Many thanks to NK who spotted this on his recent trip to the U.K.. He, correctly thought it would spark an interest hereabouts.
Once again, the construction sector confirms that spelling and building are not natural bedfellows.
Con, Connie, Cornelia and Neilus – I have met at least one person with each these names on my journeys about this planet.
I do not think that I have ever met a ‘Cornelious’ but some of those who I addressed as ‘Cornelius’ may have been silently offended at my assumption as to the spelling of their name.
When I spotted this headstone at Abbeystrowry Cemetery earlier, my first thought was that it was an unusual spelling – one that I had not seen previously. My crossword brain then kicked in thinking that words ending in ‘ious’ are generally adjectives – devious, previous, conscious…
Reading down the headstone, it appears that ‘Cornelious’ was a popular name in a branch of the McCarthy clan.
There are many names that demand clarification as to spelling when first introduced to the nameholder – Ahern/Aherne; Mahony/ O’Mahony/ O’Mahoney (generally leads to a soup discussion); and, Isobel/Isabel/Isabelle.
Cornelius/ Cornelious has now been added to that list.
A few friends have counselled that I need to curb my tendency to point out errors of spelling and grammar – not that such counsel may come back to bite me, that has happened and I survived intact, more a fear of resulting in a punch to the nose.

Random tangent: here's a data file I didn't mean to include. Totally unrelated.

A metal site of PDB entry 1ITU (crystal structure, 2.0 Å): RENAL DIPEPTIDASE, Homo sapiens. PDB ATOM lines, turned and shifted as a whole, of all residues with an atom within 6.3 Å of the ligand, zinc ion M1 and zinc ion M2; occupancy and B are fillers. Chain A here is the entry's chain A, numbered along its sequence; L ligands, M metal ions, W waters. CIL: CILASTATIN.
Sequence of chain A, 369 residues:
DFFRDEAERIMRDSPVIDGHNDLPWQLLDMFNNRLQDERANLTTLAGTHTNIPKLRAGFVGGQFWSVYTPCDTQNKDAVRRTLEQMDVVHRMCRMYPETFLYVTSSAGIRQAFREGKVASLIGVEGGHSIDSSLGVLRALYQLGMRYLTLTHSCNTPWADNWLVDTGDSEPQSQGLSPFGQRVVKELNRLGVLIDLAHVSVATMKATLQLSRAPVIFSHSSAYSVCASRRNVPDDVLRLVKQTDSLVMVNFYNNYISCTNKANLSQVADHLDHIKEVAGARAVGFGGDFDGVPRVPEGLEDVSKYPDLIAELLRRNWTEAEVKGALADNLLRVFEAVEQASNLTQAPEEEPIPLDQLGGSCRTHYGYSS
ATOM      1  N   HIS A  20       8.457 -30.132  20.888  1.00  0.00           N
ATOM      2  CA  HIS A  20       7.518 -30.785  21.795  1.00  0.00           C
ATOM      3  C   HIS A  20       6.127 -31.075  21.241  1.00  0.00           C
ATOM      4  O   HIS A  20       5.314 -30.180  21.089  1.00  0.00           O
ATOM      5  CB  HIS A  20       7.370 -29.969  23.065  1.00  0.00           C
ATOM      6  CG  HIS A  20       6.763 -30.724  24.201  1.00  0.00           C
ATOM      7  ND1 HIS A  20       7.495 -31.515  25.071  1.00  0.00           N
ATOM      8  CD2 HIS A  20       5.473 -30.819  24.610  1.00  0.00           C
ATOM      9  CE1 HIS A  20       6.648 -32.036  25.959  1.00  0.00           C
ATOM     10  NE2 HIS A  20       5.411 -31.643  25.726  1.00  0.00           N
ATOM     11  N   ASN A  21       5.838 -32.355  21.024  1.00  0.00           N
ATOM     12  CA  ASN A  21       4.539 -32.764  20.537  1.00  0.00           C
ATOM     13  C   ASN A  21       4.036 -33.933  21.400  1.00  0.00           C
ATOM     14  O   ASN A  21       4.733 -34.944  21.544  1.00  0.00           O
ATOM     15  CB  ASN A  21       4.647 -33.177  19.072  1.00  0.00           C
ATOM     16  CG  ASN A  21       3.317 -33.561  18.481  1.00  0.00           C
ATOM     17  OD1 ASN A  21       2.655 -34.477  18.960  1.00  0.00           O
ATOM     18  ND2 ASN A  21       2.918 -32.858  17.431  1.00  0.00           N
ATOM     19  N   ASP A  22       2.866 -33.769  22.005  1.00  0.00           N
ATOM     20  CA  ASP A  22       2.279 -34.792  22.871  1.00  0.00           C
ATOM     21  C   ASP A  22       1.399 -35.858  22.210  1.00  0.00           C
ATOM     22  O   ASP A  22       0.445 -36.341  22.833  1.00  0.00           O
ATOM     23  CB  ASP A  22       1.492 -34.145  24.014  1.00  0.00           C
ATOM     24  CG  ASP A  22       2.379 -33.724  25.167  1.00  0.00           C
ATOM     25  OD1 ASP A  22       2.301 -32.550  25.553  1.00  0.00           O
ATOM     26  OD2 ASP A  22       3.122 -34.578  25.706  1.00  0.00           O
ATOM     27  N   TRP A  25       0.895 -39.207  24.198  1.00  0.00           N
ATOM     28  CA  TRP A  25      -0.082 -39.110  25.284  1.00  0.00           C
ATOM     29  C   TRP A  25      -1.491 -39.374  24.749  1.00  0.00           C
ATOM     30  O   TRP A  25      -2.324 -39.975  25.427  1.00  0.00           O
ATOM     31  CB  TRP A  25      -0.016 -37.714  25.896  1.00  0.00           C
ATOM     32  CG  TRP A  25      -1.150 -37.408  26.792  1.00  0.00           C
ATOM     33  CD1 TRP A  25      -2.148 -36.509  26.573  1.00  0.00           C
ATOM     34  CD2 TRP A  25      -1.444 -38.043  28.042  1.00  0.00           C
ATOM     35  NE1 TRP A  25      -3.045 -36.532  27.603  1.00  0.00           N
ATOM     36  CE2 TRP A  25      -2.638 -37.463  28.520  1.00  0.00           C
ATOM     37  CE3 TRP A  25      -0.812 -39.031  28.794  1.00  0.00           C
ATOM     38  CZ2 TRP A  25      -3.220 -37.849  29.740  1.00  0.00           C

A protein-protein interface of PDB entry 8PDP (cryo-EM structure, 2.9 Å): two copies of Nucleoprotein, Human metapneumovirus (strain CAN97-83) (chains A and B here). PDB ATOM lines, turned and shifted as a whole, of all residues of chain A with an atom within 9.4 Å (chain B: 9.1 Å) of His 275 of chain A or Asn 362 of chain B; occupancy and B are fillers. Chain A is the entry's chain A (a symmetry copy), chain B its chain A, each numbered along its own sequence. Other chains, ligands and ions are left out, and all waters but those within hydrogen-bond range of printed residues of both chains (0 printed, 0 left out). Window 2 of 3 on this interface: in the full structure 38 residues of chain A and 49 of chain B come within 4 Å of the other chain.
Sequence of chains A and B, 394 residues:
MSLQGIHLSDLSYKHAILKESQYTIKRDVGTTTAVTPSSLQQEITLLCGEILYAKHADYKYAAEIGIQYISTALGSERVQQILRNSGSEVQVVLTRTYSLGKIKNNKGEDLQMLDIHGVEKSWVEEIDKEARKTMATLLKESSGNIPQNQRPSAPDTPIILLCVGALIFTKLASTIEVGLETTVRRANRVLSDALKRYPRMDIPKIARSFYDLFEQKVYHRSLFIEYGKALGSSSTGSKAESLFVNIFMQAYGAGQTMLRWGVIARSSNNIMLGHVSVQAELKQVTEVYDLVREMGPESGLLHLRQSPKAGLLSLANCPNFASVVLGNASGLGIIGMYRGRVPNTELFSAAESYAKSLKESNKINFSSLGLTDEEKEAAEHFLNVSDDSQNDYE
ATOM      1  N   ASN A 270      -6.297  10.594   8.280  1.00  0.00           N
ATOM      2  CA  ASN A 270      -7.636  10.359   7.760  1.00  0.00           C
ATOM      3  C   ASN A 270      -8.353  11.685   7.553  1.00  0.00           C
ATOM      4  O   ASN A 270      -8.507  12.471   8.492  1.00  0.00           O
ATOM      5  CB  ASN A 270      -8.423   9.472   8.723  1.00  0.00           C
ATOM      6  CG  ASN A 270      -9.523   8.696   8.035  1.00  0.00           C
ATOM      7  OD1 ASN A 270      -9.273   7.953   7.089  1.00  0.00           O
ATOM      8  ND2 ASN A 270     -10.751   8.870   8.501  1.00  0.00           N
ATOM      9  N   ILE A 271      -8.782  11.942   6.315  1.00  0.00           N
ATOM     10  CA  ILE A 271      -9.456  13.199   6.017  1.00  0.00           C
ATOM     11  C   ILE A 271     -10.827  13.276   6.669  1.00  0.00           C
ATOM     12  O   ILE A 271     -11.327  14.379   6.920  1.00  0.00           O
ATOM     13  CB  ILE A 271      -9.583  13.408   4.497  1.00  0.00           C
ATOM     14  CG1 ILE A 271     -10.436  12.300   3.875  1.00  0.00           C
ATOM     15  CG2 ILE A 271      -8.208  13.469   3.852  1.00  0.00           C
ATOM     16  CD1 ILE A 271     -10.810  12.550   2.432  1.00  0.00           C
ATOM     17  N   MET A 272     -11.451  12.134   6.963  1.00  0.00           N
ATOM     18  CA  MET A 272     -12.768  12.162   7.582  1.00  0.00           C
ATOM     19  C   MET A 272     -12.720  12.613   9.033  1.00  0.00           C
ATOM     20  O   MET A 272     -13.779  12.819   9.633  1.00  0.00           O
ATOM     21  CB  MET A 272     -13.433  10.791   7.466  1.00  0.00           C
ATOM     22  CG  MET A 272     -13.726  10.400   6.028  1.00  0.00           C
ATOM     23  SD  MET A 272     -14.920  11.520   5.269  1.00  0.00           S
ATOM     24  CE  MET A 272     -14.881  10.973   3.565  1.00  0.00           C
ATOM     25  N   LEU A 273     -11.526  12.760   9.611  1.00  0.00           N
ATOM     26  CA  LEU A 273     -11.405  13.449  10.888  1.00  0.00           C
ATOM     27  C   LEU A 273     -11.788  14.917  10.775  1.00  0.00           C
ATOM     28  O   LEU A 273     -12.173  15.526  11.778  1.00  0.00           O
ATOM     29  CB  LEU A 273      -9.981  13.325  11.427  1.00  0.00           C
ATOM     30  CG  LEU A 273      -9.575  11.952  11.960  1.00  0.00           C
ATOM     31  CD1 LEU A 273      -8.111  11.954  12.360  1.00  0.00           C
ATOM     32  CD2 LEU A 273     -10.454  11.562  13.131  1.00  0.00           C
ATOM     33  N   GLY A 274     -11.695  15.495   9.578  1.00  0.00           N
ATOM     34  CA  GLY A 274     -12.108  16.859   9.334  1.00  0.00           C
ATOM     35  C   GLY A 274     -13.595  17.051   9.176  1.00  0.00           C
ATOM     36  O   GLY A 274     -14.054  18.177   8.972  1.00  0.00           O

I have been in The Firgrove Hotel in Mitchelstown very many times – convenient half-way for Cork/Limerick meetings (I spotted Munster Rugby there a few times) and decent food on the road home.
I have passed through the entrance lobby often. I cannot recall this sign previously. Last week was my first time reading it – also first time noticing its existence so maybe new.
I just had to return to reception to point out the sign. There ensued a discussion as to ‘it’ and the use of apostrophe – only when shortening of ‘it is’ or 'it has' and not denoting possession.
Thankfully I left without adjustment to my facial configuration.
I wonder if I have spent too much time looking at signs. I did not spot anything wrong with this when photographing, admittedly from the other side of the road – that happened only when reviewing the photographs from my trip to Tullamore recently.
I like the script for the streetnames as gaeilge but there appeared to be a fada missing - Uíbh Fhailí.
I did check with logainm.ie who confirmed that they have no record of an Offally St but do have for Offaly St. – which does translate as Sráid Uíbh Fhailí.
I cannot be the first person to have spotted this particular spelling.
I wonder if there is a story to its name or maybe the signmaker may have wished to be a BIFFO…
I suspect that there is only one ‘word’ who has provided a source for four separate blogs – that ‘word’ being ‘extention’.
This van was spotted in Tralee – so that makes two Kerry builders and two from Cork leading the campaign for an alternative spelling of ‘extension’ to be included in the dictionaries.
I promise that any future blogs on extension will include more than one ‘extention’ – so may take a while.
Blogs I Read & Links
Thought & Comment
For the Fainthearted
Bock The Robber
140 characters is usually enough
That’s How The Light Gets In
Tea and a Peach
Buildings & Things Past
Come Here To Me
Pilgrimage in Medieval Ireland
The Irish Aesthete
Ireland in History Day By Day
Buildings of Ireland
Irish War Memorials
The Standing Stone
Time Travel Ireland
Stair na hÉireann
Wide & Convenient Streets
The Irish Story
Our City, Our Town
West Cork History
Cork’s War of Independence
Cork Historical Records
Rebel Cork’s Fighting Story
40 Shades of Life in Cork